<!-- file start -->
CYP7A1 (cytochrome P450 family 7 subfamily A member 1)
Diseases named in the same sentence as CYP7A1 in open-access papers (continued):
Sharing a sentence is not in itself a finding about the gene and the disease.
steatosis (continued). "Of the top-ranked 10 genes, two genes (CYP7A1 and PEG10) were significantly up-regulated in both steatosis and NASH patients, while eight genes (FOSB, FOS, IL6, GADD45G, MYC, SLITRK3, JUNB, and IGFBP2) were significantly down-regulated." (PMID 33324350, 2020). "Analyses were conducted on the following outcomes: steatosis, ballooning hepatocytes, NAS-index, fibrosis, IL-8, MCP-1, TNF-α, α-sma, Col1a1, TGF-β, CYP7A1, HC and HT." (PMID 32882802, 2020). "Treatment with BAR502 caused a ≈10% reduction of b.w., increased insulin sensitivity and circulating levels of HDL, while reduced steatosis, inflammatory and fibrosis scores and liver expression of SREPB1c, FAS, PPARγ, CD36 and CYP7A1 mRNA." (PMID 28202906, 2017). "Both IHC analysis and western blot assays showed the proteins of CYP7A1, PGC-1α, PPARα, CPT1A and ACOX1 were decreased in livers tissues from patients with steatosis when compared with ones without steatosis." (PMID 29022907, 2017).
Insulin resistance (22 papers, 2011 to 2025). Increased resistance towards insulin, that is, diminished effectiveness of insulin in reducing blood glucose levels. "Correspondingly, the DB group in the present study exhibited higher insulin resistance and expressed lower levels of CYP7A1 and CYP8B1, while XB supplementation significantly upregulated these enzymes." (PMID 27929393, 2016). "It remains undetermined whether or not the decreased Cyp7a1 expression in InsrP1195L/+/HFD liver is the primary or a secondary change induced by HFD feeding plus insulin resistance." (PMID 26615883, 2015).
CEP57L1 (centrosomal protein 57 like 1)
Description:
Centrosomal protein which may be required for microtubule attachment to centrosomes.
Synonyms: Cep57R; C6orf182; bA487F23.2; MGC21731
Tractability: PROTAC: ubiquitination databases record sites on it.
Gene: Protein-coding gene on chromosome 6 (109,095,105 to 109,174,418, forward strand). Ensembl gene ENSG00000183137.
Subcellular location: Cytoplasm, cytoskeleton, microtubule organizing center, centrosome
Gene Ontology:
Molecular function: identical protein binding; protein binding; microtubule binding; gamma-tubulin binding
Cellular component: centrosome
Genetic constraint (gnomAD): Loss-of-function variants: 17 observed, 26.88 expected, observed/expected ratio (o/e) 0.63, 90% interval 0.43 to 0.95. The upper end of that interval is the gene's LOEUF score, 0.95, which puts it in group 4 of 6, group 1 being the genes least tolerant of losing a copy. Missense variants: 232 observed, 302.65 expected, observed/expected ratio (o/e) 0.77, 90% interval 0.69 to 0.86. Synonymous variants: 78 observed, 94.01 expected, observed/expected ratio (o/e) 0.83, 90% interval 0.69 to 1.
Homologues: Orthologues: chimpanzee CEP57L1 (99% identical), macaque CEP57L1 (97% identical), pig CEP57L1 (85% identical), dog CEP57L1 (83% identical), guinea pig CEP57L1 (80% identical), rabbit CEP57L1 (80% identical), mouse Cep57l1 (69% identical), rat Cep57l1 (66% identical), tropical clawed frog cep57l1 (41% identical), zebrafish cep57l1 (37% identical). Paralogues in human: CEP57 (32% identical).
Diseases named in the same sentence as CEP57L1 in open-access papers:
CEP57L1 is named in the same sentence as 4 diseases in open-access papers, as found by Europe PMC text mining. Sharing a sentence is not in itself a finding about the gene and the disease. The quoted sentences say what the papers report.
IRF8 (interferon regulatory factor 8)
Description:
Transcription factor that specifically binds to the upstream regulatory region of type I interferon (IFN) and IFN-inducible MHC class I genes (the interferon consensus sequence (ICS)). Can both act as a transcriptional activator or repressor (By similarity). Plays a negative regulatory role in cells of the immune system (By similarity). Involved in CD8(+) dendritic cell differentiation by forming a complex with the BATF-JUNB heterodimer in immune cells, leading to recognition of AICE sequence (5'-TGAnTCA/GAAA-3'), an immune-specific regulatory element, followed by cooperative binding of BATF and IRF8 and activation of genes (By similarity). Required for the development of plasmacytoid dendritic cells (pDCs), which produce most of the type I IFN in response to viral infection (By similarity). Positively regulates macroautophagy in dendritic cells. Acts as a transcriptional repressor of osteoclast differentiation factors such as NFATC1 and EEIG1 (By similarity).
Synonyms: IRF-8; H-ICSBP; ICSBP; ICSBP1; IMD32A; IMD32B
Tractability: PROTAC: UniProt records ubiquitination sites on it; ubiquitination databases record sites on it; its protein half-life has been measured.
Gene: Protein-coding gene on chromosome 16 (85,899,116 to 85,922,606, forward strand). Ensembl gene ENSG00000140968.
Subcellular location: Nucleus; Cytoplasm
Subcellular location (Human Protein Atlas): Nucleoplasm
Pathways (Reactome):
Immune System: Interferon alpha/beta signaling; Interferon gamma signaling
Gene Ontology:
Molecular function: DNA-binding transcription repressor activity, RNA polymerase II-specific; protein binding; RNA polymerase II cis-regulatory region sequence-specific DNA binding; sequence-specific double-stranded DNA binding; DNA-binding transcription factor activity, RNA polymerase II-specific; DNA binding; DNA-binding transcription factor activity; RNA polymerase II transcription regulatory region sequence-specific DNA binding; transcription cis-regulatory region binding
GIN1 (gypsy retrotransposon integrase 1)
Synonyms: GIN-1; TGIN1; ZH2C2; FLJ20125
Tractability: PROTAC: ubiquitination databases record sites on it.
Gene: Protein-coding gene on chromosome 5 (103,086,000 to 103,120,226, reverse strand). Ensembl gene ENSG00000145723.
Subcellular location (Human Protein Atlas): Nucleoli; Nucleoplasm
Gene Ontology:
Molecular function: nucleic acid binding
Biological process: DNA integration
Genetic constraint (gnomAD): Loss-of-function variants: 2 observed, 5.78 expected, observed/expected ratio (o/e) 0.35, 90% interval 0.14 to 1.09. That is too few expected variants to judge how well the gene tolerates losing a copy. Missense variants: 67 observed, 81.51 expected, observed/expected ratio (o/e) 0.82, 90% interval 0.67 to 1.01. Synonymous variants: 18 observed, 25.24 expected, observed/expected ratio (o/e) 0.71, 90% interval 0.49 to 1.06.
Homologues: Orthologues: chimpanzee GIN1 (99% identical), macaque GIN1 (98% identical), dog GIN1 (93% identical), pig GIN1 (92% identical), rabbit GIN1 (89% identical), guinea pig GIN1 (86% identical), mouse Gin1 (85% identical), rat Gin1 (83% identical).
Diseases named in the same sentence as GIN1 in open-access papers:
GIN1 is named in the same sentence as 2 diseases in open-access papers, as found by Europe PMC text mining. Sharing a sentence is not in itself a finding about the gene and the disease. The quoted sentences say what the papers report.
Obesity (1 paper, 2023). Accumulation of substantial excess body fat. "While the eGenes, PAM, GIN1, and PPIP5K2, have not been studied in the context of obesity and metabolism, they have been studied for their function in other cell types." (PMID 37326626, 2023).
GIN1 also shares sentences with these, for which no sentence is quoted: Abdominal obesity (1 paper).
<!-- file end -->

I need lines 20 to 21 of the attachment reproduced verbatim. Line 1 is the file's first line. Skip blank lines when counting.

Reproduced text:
IRF8 (interferon regulatory factor 8)
Description: